We evaluated the development of nephrotoxicosis in 64 dogs with malignant neoplasia given cisplatin during 4-hour saline solution diuresis. Cisplatin (70 mg/m2 of body surface area, iv, q 21 d) was given to 8 dogs once, 22 dogs twice, 9 dogs 3 times, and 25 dogs 4 times. For each treatment, cisplatin was given over a 20-minute period after saline (0.9% NaCl) solution was administered iv for 3 hours at a rate of 25 ml/kg/h. After cisplatin infusion, saline solution diuresis was continued at the same rate for 1 hour. Before each treatment with cisplatin, the dogs were evaluated by conducting a physical examination, cbc, and analysis of serum urea nitrogen and creatinine concentrations, and in most cases, serum phosphorus concentration and urine specific gravity were determined. Exogenous creatinine clearance also was evaluated in 8 dogs prior to 1 (n = 8), 2 (n = 8), 3 (n = 6), and 4 (n = 4) treatments. Five (7.8%) of 64 dogs developed clinically evident renal disease after two (n = 3) and three (n = 2) doses of cisplatin. Two of the 5 dogs had preexisting diseases of the urinary tract prior to the start of treatment. Survival time in dogs that developed renal disease (median, 114 days; range, 26 to 273 days) was similar to that of all dogs in this study (median, 145 days; range, 5 to 586 days), with 30 dogs still alive at the conclusion of the study. Three of the 5 dogs that developed renal disease were alive at the conclusion of the study, 1 died of tumor-related causes, and another died as a direct result of nephrotoxicosis. There was a significant (P < 0.05) decrease in median neutrophil counts and a significant (P < 0.05) increase in median creatinine concentrations prior to the third and fourth treatments, compared with pretreatment values. Therefore, the 4-hour saline solution diuresis protocol used in this study to administer up to 4 doses of cisplatin appeared to be effective in preventing clinically apparent nephrotoxicosis in dogs with tumors and without preexisting urinary tract disease.

Summary:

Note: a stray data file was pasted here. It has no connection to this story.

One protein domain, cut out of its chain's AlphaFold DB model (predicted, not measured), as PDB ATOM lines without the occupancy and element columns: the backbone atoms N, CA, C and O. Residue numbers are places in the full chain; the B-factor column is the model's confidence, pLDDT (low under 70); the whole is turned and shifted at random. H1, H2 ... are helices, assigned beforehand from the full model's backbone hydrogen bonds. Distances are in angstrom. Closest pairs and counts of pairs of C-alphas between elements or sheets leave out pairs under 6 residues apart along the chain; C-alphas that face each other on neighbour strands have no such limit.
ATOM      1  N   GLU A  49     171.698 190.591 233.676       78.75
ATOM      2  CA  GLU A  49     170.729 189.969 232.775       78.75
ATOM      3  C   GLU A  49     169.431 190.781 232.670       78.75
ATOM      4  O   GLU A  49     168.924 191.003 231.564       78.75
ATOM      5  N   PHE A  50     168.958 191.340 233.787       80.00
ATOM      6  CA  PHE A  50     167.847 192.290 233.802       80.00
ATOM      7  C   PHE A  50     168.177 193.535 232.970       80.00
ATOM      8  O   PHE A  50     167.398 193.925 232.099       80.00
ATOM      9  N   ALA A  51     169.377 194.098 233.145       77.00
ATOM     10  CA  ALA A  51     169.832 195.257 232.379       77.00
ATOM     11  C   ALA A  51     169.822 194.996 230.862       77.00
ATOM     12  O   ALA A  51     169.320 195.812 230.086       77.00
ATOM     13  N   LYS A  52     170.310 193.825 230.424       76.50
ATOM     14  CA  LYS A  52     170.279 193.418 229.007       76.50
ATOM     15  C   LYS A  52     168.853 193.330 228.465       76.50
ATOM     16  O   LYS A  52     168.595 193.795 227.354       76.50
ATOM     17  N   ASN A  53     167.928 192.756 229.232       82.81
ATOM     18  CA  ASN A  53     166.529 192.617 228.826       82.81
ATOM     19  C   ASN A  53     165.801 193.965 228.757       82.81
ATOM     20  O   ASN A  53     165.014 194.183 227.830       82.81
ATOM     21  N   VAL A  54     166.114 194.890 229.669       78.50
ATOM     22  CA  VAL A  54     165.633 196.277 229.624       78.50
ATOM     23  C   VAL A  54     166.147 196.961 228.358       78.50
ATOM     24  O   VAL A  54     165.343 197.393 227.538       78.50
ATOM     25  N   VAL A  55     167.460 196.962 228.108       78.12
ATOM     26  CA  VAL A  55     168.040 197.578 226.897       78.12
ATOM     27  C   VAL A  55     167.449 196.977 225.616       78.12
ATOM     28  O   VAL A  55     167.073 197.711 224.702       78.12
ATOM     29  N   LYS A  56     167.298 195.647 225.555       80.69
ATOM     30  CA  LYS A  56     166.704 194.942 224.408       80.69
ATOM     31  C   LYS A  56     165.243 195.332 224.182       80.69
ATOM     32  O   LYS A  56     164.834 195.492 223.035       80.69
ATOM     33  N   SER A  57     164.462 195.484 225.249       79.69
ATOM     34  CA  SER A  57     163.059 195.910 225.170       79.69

We evaluated the development of nephrotoxicosis in 64 dogs with malignant neoplasia given cisplatin during 4-hour saline solution diuresis. Cisplatin (70 mg/m2 of body surface area, iv, q 21 d) was given to 8 dogs once, 22 dogs twice, 9 dogs 3 times, and 25 dogs 4 times. For each treatment, cisplatin was given over a 20-minute period after saline (0.9% NaCl) solution was administered iv for 3 hours at a rate of 25 ml/kg/h. After cisplatin infusion, saline solution diuresis was continued at the same rate for 1 hour. Before each treatment with cisplatin, the dogs were evaluated by conducting a physical examination, cbc, and analysis of serum urea nitrogen and creatinine concentrations, and in most cases, serum phosphorus concentration and urine specific gravity were determined. Exogenous creatinine clearance also was evaluated in 8 dogs prior to 1 (n = 8), 2 (n = 8), 3 (n = 6), and 4 (n = 4) treatments. Five (7.8%) of 64 dogs developed clinically evident renal disease after two (n = 3) and three (n = 2) doses of cisplatin. Two of the 5 dogs had preexisting diseases of the urinary tract prior to the start of treatment. Survival time in dogs that developed renal disease (median, 114 days; range, 26 to 273 days) was similar to that of all dogs in this study (median, 145 days; range, 5 to 586 days), with 30 dogs still alive at the conclusion of the study. Three of the 5 dogs that developed renal disease were alive at the conclusion of the study, 1 died of tumor-related causes, and another died as a direct result of nephrotoxicosis. There was a significant (P < 0.05) decrease in median neutrophil counts and a significant (P < 0.05) increase in median creatinine concentrations prior to the third and fourth treatments, compared with pretreatment values. Therefore, the 4-hour saline solution diuresis protocol used in this study to administer up to 4 doses of cisplatin appeared to be effective in preventing clinically apparent nephrotoxicosis in dogs with tumors and without preexisting urinary tract disease.